Rachel Berson, a junior communications studies and political science double major, and Grace Rogers, a junior communication studies major, will both present their undergraduate research at this year's National Communication Association convention. The Klein College of Media and Communication students, who are close friends, are both previous student participants in Temple University's Symposium for Undergraduate Research and Creativity (formerly TURF-CreWS) and DePauw University's National Undergraduate Honors Conference for Communication and Theatre.

Berson's research interests include social and political activism and rhetorical criticism. Two of her papers have been accepted to the convention, with one to be discussed in a panel and the other to be presented in a poster session. Her panel research focuses on a video of Richard Spencer, an alt-right publisher, getting punched by a protester. The video plays "Born in the U.S.A." by Bruce Springsteen, which Berson argues suggests an alternative point of view about the punch that differs from mainstream media. Her poster session centers on a content analysis of media that portrays characters on the autism spectrum, for which she watched television shows including The Big Bang Theory and The Good Doctor.

Berson says it was not easy to determine what research she wanted to do, but relied on her interests. She came across the Spencer video on Twitter, while her idea for studying autistic characters came to her after watching a show recommended to her by her mom.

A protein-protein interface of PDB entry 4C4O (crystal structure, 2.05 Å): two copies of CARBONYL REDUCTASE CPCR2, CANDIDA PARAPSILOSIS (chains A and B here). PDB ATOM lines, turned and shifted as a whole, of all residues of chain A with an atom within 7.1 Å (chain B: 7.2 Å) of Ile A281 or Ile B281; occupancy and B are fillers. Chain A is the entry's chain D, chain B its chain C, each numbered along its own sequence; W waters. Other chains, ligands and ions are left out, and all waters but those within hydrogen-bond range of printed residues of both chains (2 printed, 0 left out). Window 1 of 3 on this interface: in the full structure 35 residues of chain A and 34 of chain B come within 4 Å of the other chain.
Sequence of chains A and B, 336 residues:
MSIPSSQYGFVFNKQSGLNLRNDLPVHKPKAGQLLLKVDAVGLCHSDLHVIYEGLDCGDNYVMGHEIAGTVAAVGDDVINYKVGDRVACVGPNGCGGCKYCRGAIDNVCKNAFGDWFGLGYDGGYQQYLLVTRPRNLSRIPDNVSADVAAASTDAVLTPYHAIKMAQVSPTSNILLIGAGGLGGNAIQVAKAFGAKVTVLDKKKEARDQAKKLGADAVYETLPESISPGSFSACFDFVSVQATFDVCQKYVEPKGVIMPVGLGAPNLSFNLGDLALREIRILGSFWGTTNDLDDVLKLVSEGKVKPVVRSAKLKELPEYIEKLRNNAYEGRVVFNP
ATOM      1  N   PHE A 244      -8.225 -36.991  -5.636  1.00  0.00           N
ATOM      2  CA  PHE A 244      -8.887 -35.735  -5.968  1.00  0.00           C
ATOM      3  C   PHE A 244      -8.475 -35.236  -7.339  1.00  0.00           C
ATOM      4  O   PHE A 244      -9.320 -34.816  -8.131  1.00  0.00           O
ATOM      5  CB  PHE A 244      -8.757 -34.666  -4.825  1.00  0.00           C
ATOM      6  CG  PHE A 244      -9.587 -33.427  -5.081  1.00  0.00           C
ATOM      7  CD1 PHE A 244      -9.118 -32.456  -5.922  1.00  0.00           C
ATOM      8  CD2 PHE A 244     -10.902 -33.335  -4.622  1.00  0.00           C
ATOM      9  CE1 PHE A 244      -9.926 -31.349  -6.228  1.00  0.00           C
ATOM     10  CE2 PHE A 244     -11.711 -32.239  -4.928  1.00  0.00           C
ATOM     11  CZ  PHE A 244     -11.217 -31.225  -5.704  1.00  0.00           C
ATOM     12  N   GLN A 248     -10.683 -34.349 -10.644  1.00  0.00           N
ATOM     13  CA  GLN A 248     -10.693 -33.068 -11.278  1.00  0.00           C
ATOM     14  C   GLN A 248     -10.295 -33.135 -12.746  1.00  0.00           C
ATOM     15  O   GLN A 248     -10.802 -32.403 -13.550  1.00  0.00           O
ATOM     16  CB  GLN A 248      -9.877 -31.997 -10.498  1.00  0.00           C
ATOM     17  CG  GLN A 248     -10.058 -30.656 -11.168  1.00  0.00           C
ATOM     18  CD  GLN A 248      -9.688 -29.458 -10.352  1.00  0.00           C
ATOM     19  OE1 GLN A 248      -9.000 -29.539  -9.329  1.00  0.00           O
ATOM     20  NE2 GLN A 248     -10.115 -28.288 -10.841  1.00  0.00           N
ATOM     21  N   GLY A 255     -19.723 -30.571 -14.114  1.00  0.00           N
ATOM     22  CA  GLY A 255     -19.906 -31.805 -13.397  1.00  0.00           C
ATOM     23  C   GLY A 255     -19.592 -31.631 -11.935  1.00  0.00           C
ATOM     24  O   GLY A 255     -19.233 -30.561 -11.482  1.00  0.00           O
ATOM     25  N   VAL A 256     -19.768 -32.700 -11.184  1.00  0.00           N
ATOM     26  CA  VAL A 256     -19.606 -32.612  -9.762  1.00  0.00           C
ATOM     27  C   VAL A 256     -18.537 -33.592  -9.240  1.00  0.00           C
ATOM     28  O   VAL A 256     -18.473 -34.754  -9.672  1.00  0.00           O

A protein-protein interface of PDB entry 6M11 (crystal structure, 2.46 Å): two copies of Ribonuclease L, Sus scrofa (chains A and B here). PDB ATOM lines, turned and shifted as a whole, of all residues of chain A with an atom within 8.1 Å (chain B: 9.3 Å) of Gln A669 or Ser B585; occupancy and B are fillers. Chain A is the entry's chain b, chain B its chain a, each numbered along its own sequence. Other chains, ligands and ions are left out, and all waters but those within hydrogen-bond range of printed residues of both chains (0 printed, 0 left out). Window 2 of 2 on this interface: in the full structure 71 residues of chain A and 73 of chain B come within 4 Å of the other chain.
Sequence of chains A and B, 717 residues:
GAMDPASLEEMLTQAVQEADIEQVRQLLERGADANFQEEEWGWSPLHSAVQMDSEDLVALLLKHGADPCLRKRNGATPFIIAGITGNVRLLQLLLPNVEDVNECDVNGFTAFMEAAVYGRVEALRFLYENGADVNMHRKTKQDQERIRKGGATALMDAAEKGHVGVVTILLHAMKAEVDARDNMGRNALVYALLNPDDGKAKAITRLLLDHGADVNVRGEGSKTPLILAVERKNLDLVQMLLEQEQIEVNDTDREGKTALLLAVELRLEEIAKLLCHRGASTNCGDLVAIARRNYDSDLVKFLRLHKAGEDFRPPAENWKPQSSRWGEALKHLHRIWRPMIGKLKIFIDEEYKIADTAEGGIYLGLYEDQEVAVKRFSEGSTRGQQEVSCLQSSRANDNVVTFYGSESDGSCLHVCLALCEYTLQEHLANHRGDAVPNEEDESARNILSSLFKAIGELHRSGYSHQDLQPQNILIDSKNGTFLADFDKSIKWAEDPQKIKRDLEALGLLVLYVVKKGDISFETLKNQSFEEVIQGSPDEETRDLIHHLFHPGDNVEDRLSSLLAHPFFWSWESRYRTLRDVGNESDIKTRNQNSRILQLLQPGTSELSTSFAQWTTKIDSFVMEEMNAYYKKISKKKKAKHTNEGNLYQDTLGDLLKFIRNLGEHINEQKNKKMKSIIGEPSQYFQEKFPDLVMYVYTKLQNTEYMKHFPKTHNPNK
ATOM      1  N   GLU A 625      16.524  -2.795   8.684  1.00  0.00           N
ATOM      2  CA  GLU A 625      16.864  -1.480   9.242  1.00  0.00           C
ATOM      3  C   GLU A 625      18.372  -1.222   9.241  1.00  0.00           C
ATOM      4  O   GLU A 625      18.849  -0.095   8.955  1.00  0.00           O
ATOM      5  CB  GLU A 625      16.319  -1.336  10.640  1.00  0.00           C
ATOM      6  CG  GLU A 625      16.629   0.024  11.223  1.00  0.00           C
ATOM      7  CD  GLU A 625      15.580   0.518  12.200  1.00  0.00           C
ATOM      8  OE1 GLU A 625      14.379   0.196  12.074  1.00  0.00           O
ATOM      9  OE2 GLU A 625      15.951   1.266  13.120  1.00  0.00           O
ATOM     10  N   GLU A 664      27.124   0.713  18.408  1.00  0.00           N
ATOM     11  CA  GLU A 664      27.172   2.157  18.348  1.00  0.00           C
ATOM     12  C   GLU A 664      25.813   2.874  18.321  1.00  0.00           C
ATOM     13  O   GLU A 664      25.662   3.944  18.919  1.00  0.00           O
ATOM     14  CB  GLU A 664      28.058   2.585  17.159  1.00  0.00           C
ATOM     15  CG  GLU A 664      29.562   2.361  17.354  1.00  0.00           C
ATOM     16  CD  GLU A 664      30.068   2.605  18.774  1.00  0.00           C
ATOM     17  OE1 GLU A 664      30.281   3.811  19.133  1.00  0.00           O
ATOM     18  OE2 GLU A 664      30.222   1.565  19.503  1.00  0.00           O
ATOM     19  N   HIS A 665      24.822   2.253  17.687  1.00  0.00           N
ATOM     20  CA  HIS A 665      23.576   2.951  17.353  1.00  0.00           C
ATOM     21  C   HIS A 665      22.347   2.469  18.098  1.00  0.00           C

"I had a really hard time coming up with these topics," she says. "[But] I wanted to challenge myself. I wanted to do something that was a little bit outside of the box."

Similarly, Rogers focused her research on stereotypes. Her paper, which will be presented in the same poster session as Berson's, is a content analysis of stereotypes of Asian Americans in 21st century television. She conducted her research by watching one episode of three different television shows that feature Asian American actors. She credits writing her paper to getting her interested in research, and is excited to network and learn more about research from the convention attendees.

"That's definitely something I'm looking forward to, is getting to meet other students who are interested in the same possible careers goals that I am, the same types of research that I am," she says. "I'm also looking forward to expanding my knowledge of different communications graduate programs that exist." 

NCA is the largest scholarly association dedicated to the study of communication. The NCA convention will be held from November 14-17 in Baltimore, Maryland.